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Joseph's Bones: Understanding the Struggle Between God and Mankind in the Bible Paperback – February 26, 2008


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Product Details

  • Paperback: 320 pages
  • Publisher: Riverhead Trade (February 26, 2008)
  • Language: English
  • ISBN-10: 1594482896
  • ISBN-13: 978-1594482892
  • Product Dimensions: 8.2 x 5.6 x 0.9 inches
  • Shipping Weight: 9.6 ounces
  • Average Customer Review: 4.2 out of 5 stars  See all reviews (13 customer reviews)
  • Amazon Best Sellers Rank: #3,047,672 in Books (See Top 100 in Books)

Editorial Reviews

From Booklist

The narratives concerning Joseph, the eldest son of Jacob and Rachel, are related in Genesis, verses 37 to 50. They form the transition between the stories of the patriarchs and the Israelite enslavement in Egypt. Segal points out that Joseph's bones are mentioned three times in the Hebrew Bible and once in the New Testament. He posits that the first six books, Genesis through the Book of Joshua (sometimes called the Hexateuch), reveal a single, powerful, and coherent story that does, in some ways, resemble Greek mythology. "It is not Pious. It does not revere God, but depicts a constant struggle between God and humanity, and in many ways, its sympathies lie with mankind." Philosopher Segal has written a perceptive and intelligent book. George Cohen
Copyright © American Library Association. All rights reserved --This text refers to an out of print or unavailable edition of this title.

Review

Modest in manner but brilliant in the closeness of its readings, Joseph's Bones is a work of stunning originality. Nothing quite like it has appeared in years. -- Jack Miles, author of God: A Biography --This text refers to an out of print or unavailable edition of this title.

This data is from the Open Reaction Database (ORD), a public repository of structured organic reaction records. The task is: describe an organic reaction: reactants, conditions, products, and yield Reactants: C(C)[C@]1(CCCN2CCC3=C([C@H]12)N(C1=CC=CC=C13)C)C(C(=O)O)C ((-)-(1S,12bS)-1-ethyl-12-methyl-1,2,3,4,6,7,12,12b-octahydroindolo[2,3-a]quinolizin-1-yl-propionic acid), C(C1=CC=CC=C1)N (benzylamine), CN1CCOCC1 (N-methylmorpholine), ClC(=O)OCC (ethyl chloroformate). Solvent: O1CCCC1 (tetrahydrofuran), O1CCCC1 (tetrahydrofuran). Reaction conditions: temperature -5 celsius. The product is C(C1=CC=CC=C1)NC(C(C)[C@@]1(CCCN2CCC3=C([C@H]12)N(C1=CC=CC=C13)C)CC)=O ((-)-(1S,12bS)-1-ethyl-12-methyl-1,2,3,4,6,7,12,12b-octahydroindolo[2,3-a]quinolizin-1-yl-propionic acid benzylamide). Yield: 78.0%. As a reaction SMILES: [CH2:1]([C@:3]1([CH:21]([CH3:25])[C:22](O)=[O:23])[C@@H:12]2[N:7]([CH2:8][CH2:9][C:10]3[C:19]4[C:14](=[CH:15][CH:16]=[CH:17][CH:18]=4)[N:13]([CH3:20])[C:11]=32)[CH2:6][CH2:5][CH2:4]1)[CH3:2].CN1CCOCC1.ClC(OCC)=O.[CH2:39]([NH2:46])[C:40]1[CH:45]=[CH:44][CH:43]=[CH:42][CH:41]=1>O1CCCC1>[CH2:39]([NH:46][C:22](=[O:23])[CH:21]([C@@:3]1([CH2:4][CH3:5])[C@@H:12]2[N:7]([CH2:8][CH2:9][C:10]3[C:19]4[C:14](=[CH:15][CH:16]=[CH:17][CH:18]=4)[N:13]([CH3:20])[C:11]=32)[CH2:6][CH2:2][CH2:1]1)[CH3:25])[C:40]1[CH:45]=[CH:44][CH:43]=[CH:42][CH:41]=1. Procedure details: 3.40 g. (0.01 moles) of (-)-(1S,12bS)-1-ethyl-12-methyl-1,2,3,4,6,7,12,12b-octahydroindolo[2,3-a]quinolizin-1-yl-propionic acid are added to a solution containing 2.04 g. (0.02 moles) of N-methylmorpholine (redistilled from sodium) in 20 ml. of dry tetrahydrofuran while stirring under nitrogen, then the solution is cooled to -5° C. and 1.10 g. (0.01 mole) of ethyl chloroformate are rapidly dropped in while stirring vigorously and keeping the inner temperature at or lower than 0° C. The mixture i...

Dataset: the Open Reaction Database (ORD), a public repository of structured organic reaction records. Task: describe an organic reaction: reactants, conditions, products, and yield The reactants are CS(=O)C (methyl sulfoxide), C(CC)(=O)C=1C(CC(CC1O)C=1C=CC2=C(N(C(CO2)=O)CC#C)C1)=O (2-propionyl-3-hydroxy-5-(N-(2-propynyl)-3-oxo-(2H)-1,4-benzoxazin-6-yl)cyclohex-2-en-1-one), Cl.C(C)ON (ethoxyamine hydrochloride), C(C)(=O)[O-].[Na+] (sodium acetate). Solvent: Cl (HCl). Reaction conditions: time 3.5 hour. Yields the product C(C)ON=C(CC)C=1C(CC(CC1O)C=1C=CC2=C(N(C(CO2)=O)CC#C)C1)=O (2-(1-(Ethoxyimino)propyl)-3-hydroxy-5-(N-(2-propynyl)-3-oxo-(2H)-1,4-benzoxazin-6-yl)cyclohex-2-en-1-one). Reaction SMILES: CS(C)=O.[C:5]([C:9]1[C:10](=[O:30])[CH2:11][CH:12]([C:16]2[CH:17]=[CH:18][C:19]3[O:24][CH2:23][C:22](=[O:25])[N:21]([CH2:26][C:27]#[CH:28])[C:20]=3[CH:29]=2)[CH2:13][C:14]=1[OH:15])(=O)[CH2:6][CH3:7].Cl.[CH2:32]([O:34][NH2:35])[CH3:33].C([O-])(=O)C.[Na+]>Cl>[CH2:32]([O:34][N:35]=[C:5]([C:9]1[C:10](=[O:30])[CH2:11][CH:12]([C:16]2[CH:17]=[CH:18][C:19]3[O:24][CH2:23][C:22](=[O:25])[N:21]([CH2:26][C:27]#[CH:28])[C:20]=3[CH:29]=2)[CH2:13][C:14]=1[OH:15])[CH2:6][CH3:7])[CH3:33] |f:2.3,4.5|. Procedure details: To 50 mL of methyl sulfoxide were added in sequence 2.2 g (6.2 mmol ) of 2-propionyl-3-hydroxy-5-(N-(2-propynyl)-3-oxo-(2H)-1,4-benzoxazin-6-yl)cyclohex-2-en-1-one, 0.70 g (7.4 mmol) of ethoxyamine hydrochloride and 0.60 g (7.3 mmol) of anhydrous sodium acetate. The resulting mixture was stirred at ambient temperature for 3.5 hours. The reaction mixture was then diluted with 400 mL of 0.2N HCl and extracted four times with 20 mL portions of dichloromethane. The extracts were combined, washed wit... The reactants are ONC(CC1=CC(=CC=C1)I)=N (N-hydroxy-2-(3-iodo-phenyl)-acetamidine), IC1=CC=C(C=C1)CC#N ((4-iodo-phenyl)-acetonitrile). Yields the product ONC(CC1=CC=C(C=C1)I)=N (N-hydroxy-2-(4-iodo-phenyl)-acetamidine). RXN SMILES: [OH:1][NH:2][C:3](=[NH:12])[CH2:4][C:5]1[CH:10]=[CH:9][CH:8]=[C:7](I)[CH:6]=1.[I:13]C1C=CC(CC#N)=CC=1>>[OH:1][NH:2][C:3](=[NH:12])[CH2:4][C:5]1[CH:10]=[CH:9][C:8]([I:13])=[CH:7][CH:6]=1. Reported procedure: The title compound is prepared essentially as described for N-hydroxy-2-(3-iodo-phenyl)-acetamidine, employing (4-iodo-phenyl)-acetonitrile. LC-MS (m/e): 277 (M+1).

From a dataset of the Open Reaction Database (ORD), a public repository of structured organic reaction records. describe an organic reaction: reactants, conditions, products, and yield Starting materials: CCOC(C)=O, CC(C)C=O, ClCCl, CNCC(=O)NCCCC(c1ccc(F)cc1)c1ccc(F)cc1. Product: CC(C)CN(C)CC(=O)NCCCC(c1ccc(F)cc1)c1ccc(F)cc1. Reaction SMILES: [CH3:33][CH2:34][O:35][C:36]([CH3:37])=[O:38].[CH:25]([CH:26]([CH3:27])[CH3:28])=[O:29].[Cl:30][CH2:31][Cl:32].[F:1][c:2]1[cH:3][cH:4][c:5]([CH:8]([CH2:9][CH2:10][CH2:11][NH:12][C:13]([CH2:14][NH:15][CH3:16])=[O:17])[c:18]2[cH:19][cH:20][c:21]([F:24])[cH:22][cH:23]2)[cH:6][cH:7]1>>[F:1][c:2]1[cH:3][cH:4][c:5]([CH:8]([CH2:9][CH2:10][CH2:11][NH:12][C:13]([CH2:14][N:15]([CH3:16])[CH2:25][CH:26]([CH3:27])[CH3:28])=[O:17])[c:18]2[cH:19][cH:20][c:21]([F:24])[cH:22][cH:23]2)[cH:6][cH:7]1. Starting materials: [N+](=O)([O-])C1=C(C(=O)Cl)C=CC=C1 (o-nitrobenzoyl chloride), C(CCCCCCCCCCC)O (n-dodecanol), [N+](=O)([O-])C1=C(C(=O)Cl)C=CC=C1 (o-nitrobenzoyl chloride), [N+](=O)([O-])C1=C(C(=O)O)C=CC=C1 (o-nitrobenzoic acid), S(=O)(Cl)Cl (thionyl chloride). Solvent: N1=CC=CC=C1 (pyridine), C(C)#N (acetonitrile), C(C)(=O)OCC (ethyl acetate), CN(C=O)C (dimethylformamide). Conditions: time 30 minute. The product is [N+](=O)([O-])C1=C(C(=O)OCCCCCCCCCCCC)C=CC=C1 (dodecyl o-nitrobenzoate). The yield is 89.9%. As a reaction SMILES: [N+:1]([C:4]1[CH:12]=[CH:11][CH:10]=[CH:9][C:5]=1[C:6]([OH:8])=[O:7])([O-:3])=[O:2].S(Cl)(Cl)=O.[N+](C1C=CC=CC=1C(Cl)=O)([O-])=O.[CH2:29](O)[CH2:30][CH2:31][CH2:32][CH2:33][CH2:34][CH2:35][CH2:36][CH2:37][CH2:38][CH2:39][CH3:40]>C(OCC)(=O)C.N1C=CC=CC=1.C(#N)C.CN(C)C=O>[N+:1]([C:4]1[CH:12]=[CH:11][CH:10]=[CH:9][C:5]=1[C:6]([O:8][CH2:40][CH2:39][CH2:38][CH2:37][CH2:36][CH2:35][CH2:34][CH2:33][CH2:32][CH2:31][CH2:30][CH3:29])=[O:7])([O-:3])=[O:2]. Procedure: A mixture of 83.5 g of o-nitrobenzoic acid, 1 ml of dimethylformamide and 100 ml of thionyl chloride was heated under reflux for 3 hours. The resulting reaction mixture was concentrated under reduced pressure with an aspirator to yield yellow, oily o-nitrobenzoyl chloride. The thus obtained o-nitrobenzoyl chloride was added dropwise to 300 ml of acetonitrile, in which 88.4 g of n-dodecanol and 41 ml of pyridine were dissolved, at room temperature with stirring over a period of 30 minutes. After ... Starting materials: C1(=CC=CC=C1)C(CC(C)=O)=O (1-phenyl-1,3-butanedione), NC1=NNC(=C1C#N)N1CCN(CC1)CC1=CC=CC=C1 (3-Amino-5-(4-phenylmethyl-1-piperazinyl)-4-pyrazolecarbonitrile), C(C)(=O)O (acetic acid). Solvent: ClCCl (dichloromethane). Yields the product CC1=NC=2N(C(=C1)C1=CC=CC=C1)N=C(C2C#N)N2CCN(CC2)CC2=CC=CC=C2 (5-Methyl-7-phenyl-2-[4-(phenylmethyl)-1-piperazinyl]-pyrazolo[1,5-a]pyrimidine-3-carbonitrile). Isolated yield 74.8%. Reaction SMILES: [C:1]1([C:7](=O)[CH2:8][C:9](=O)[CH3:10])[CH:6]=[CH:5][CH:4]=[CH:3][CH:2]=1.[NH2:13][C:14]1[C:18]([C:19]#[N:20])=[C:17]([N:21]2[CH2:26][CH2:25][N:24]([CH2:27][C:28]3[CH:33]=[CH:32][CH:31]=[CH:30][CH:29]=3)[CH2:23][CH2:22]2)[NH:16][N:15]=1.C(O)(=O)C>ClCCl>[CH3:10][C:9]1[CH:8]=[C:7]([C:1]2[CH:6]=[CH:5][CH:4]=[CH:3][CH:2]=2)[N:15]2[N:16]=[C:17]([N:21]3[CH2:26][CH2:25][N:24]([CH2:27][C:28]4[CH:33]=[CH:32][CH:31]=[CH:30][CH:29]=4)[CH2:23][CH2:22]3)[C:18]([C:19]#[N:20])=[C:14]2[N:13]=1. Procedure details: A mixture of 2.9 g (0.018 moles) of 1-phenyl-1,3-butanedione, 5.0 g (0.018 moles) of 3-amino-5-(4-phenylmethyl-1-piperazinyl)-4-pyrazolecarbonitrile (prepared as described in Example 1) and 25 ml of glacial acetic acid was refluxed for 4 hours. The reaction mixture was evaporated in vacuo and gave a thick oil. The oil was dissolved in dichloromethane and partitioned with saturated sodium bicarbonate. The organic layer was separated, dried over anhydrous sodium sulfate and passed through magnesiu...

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Customer Reviews

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Overall, a good read, and a fast one at that.
Newton Ooi
Dr. Segal explores Joseph's story of suffering and forgiveness and finds in it an example of compassion and unconditional love.
Mae Stroshane
Once again, Dr. Segal brings extraordinary insight to his subject.
AJPincus

Most Helpful Customer Reviews

24 of 26 people found the following review helpful By E. Lang on May 11, 2007
Format: Hardcover
Joseph's Bones offers a radically different interpretation from traditional views of the relationship between God and the Israelites (and more generally humanity). Dr. Segal presents the case that, at least initially, while God is powerful, he is not omniscient, nor particularly benevolent, and indeed, may be somewhat insecure and emotionally immature. Thus, the book is concerned with understanding the content of the Bible, rather than whether the Bible itself is true or whether God exists. Nevertheless, the issues the book raises may be troublesome for people who truly believe in God (though perhaps not impossible to accept, because, by its end, the book also raises the possibility that God may have evolved into a being that could be worthy of worship). Indeed, this book may be more difficult for true believers to dismiss than are books that outright deny the existence of God, because its arguments are so tightly bound to the Bible and therefore show that the Bible itself paints a not very pretty picture of God.
The author's case is not airtight. For example, at a few points in the text assumptions or interpretations are chosen because of their interest value rather than their validity (which is impossible to prove). That said, most of the assumptions are amply buttressed by evidence and quotations from the Bible, and the arguments that flow from them are clearly laid out. Moreover, I don't believe it was the author's intention to absolutely prove his thesis, which, in fact, may be an impossibility, just as proving any particular interpretation of the Bible may be. Instead, the author has put forth an interesting and logically plausible interpretation of the historical events, and the relationship between God and humans, that are described in the Bible.
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13 of 15 people found the following review helpful By P. Levine on April 26, 2007